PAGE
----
If we are interested in helping low- and middle-income people live well, we need to fix renting. Some potential policies include increasing oversight of the rental market, providing tenants with a right to counsel in eviction court to reduce predatory filings, advancing rent-stabilization policies, public investment in rental-housing quality, and, most important, building tons of new housing so that power shifts in the rental market from landlords to tenants. Even if nothing changes and America’s love affair with homeownership continues, tens of millions of people will continue renting for the duration of their lives, and almost everyone will rent for at least part of their life. Financial security, reliable and reasonable housing payments, and freedom from exploitation should not be the domain of homeowners.
There is a lot to think about here. A few thoughts:
Is the entire goal of the American system to generate money through property and ownership? Owning land and property has been very important from the beginning not only for what land could be used for and the money that could be generated but also because of status and rights attached to owning land and homes.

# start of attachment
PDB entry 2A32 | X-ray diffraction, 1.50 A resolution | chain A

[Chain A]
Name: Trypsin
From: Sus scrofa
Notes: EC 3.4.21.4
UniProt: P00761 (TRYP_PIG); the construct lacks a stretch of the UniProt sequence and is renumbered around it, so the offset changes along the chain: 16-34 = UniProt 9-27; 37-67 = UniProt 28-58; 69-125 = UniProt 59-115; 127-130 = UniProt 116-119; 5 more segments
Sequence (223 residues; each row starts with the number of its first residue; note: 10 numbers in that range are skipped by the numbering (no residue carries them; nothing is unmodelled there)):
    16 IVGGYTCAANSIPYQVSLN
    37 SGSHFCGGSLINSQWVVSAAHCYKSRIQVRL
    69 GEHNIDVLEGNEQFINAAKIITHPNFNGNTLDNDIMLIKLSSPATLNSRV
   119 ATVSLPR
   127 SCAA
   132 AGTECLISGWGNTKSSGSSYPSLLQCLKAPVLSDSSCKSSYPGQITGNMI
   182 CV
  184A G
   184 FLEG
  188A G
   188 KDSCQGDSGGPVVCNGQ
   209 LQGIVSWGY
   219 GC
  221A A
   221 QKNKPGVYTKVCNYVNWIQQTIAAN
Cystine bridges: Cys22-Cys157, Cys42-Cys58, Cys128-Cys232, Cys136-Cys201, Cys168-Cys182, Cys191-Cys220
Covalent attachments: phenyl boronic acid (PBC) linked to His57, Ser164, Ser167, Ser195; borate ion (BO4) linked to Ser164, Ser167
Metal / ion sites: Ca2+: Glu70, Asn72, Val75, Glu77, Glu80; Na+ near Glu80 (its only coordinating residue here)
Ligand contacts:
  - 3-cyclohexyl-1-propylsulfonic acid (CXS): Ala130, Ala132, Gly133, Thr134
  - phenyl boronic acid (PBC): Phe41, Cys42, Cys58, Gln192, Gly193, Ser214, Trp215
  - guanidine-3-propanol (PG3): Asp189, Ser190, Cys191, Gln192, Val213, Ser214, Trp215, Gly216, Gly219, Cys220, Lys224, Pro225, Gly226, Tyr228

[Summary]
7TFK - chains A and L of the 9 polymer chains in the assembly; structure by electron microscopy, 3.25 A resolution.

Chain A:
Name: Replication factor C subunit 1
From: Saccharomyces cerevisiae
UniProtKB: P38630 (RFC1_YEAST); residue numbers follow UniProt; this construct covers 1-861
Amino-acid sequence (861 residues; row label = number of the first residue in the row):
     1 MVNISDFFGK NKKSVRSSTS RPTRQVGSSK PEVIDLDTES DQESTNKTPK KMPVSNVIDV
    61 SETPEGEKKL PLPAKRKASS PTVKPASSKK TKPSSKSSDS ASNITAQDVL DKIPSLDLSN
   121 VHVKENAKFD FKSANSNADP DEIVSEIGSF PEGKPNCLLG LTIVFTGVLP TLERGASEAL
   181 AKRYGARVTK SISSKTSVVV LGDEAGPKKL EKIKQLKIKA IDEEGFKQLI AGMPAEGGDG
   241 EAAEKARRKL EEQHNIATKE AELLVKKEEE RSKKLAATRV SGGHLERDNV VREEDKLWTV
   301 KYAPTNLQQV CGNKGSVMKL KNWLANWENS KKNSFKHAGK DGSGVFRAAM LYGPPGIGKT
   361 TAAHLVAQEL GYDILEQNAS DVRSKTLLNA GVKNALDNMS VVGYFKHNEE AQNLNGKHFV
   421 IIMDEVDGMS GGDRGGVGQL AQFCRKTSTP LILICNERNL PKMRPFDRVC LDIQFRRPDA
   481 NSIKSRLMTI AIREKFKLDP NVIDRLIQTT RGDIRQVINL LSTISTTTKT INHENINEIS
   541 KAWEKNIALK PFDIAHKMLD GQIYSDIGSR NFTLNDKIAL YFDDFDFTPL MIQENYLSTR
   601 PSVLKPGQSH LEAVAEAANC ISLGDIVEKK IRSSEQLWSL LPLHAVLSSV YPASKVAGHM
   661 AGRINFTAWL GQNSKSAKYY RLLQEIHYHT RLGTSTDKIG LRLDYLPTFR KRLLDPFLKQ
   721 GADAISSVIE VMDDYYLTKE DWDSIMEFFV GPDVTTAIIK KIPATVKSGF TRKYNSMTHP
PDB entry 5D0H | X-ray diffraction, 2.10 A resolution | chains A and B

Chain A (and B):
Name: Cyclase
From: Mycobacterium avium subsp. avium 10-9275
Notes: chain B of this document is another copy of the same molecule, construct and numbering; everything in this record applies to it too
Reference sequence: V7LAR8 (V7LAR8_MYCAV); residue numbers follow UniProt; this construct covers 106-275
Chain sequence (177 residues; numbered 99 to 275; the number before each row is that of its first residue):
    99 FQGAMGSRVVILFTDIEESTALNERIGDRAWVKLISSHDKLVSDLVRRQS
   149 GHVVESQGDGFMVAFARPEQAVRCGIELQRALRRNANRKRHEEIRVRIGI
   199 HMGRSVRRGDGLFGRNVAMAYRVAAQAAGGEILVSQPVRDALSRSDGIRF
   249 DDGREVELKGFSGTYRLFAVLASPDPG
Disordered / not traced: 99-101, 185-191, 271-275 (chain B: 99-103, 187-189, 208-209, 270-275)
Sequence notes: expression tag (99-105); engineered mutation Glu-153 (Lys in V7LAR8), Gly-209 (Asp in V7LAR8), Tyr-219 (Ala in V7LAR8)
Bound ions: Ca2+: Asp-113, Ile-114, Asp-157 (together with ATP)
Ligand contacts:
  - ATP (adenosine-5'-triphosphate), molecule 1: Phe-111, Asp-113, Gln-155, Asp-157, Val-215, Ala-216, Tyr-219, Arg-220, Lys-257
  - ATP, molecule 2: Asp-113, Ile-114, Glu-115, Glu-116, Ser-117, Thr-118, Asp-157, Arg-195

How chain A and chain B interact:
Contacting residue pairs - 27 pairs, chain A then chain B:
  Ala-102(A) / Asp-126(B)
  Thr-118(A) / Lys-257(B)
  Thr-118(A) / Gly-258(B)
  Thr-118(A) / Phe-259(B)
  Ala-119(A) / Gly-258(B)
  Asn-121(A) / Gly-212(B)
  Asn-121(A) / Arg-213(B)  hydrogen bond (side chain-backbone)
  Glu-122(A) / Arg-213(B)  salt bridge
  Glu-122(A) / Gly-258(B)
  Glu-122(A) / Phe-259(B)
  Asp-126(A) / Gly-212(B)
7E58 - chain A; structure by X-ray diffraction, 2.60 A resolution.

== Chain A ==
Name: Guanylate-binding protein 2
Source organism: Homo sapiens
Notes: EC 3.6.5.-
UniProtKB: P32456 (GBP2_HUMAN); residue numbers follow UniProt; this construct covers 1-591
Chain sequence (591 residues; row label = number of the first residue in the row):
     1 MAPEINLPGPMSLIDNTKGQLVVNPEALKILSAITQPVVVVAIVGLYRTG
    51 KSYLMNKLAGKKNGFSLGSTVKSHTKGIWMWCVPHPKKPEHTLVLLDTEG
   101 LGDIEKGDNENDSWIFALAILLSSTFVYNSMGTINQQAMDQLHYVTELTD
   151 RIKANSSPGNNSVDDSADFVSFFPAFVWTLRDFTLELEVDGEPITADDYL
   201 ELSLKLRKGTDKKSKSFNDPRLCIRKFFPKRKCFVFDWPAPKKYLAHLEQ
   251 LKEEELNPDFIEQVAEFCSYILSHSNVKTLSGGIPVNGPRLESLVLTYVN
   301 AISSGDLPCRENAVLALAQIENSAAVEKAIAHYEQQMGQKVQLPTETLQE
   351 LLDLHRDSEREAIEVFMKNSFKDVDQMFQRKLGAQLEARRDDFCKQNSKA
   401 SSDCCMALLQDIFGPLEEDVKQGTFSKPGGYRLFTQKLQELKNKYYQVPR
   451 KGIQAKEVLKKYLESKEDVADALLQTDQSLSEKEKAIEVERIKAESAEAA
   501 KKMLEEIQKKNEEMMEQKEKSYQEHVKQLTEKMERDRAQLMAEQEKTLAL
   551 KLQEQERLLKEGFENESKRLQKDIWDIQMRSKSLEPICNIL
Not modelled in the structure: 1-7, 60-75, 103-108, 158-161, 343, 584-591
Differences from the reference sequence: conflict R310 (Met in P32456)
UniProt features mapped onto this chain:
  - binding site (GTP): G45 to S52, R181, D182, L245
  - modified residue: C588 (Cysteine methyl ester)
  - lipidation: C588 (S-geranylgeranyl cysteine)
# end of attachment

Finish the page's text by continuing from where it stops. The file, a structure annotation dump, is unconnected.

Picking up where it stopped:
Who is homeownership for? Consistently in American life, it is more available and profitable for wealthier white residents. Policies and ideals have promoted and perpetuated this.
Given #1 and #2, renting is not just a difference in how one pays for their dwelling. It is a difference in how a person is regarded and what is viewed as ideal. The current system may have vast disparities in homeownership and the wealth generated by it but renting or renters is disagreeable to a good portion of Americans.